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Fecteau: Abolish the Electoral College

Thursday, December 01, 2016


Isn’t it about time we abolish the electoral college? This last election is more proof than ever that it serves no purpose, but to create an unnecessary, convoluted layer to an already hard to understand voting system, and disenfranchises voters. 

The electoral college is indeed complicated. There are approximately 538 electors; the number of electors in each state is the same as the number of federal delegates of each respective state in Congress. This past November’s presidential election was a vote for whom the electorate will vote, not a direct vote for president. Confused yet? To win the presidency, a candidate must reach 270 electoral votes. If the threshold is not met, the decision goes to the House of Representatives. 

Coming this December 19th 2016, the electors will record their votes in each state. A majority will decide to elect Mr. Donald Trump the next president. If this sounds odd to you, it is. There is a small group of people that decide for millions of voters who will be the next commander-in-chief. According to some state laws and historical norms, the electors vote for whomever won their respective state. So technically speaking, the election isn’t over just yet for the electors have not yet voted, and are forced to vote for the winners of their individual state. 

Originally, it was designed this way for a reason. The college was meant to be a buffer to ensure that an educated class of people would be able to prevent a manipulative haranguer from taking power. This is no longer the case. Because of the aforementioned state laws and historical norms introduced gradually overtime, electors vote for the candidate that won in each state with few exceptions. 

Some have argued against abolishing the electoral college because some states would have their influence diluted. Since its inception, the electoral college was always a compromise ensuring smaller states had more influence on the national stage. A direct vote would give disproportionate influence to the states that have the highest concentration of people, so the critics contend. However, does it matter? If a candidate receives the highest number of votes regardless of the state, who cares? It is the people will; geographically irrelevant. 

While Mr. Donald Trump won the electoral college vote, Mrs. Hillary Clinton has a significant lead among the popular vote. At the time of this writing, Clinton is approximately just over two million votes leading Trump, and the count continues to rise. If the election were determined by popular vote, Clinton would be our next president. 

Some electors are causing trouble. Thus far, a number of electors are abandoning Trump. They are attempting to persuade other electors to do the same, and in some cases, disobey the state law. This seems like a futile move. If Trump’s electoral vote count drops below 270, the GOP-controlled House of Representatives will pick the next president, expectedly Trump.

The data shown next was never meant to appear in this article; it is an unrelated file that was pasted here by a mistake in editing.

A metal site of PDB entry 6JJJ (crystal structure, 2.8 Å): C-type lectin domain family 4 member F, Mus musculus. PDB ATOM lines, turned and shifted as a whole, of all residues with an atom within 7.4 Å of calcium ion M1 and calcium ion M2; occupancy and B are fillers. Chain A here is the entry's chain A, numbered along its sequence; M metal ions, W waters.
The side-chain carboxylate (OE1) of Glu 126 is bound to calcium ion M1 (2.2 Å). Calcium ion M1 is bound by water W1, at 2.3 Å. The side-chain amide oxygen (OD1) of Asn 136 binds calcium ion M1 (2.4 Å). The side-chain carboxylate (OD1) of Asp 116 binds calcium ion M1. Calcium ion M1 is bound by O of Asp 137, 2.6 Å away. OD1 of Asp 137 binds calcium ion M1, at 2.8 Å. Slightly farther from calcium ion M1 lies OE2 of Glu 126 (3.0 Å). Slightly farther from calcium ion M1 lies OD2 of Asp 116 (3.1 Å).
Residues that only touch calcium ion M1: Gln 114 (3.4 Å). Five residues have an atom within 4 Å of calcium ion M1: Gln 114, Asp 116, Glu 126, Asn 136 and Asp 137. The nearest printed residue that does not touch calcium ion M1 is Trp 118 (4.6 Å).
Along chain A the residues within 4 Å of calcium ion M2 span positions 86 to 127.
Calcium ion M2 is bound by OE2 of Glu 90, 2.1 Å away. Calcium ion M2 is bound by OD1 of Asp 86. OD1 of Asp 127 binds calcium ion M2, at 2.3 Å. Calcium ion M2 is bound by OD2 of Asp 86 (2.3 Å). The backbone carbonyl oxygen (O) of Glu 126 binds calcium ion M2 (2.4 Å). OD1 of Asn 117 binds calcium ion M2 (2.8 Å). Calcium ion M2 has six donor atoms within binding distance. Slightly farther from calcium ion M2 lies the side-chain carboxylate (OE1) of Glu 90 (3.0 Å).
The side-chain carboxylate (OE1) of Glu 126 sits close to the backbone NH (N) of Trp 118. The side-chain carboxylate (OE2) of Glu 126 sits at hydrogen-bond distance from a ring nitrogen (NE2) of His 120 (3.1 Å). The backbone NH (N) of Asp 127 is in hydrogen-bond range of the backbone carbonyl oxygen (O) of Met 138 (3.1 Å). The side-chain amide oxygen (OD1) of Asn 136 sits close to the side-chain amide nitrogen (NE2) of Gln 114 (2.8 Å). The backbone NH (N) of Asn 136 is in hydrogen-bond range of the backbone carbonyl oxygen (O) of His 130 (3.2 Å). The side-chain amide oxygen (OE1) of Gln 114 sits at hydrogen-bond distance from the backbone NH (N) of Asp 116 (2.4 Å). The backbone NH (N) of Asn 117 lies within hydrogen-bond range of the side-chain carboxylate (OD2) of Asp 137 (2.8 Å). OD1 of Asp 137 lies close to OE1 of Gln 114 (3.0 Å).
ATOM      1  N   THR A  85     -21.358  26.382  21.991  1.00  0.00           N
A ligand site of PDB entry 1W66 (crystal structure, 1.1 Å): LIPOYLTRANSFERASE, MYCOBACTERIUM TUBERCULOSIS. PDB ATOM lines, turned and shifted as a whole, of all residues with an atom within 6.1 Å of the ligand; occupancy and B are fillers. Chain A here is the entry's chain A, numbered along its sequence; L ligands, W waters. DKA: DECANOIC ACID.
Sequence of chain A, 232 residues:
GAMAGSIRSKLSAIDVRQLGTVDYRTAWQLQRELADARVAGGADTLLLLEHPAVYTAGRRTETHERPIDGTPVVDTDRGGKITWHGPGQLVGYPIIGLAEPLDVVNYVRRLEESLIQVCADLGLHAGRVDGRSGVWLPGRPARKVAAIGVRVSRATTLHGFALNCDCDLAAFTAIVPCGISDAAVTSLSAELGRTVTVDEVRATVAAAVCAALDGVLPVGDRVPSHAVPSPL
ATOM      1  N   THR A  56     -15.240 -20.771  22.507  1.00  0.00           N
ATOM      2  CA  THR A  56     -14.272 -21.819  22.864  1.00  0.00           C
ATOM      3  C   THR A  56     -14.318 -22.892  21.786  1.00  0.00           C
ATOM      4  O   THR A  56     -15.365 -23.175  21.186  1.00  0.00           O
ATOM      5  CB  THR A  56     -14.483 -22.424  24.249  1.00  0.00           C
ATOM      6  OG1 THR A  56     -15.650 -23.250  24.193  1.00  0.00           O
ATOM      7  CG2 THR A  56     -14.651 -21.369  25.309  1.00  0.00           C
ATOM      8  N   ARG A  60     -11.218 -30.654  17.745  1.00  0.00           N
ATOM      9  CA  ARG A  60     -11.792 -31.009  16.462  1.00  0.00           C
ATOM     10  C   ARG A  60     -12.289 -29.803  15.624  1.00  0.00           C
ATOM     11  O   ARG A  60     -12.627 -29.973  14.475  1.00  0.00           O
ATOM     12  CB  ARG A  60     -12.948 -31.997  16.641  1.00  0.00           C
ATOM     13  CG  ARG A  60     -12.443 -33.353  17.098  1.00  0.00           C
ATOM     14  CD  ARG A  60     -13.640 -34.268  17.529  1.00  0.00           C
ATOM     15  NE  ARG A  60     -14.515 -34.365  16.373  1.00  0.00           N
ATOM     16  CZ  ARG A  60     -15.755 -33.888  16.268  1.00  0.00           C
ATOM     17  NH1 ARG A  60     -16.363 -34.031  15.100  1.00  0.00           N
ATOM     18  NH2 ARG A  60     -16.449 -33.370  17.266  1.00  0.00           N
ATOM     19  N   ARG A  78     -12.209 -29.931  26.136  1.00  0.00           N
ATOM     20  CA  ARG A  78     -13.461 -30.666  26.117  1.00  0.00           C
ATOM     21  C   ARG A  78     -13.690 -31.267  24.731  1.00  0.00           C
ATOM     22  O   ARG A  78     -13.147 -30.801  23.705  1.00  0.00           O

This time, the electoral college failed on a grand scale. Trump is categorically the most unfit, and unqualified individual to win the presidency. He is simply a reality television star with a sketchy business backroom and a couple of catchy phrases. The electors were meant to prevent individuals like Trump from gaining power. 

This is the second time in contemporary history the electoral college failed to represent the will of the people. In 2000, then United States Vice President Al Gore won the popular vote for president, but then Governor George W. Bush won the electoral college vote. With such a hideous track record, perhaps it is time to consider other options. 

The electoral college is enshrined in our Constitution so it will likely require an amendment to repeal, but we should at least entertain the notion. The college seems to be an antiquated system that fails to represent the people. Many believe their vote merely doesn’t count because they are voting for electors. If we had a direct election system, this could inspire more people to vote because their vote would sincerely be counted. 

We should abolish the electoral college. We do not live in the 18th century anymore, and the president should be elected by the people, not a small group of elitists. This is an insult to democracy, and an affront to a much more sophisticated society than that of yesteryear.   


Matt Fecteau ([email protected]) of Pawtucket, Rhode Island was a Democratic candidate for office in 2014 and 2016. He is a former White House national security intern and Iraq war veteran.


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